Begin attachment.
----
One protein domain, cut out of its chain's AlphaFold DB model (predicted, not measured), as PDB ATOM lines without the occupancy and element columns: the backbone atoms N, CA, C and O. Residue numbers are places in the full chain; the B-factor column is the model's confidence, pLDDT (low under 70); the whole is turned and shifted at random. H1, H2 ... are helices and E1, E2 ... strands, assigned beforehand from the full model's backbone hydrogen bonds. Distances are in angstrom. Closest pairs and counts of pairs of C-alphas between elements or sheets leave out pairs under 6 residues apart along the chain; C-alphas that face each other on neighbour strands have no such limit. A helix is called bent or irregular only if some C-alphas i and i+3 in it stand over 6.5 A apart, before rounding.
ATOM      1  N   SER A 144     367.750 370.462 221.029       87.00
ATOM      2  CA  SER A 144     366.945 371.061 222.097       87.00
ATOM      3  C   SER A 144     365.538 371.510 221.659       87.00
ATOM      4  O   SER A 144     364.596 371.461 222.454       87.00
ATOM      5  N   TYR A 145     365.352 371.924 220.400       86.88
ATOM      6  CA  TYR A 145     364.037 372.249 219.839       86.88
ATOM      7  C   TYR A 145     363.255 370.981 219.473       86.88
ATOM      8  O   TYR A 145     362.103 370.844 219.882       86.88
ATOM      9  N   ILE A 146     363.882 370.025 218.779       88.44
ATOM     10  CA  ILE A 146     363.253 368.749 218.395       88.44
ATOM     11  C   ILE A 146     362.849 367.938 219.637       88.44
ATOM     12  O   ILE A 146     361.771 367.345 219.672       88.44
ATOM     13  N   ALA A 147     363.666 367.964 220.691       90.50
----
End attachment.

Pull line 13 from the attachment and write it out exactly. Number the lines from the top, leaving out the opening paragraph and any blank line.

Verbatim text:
ATOM     13  N   ALA A 147     363.666 367.964 220.691       90.50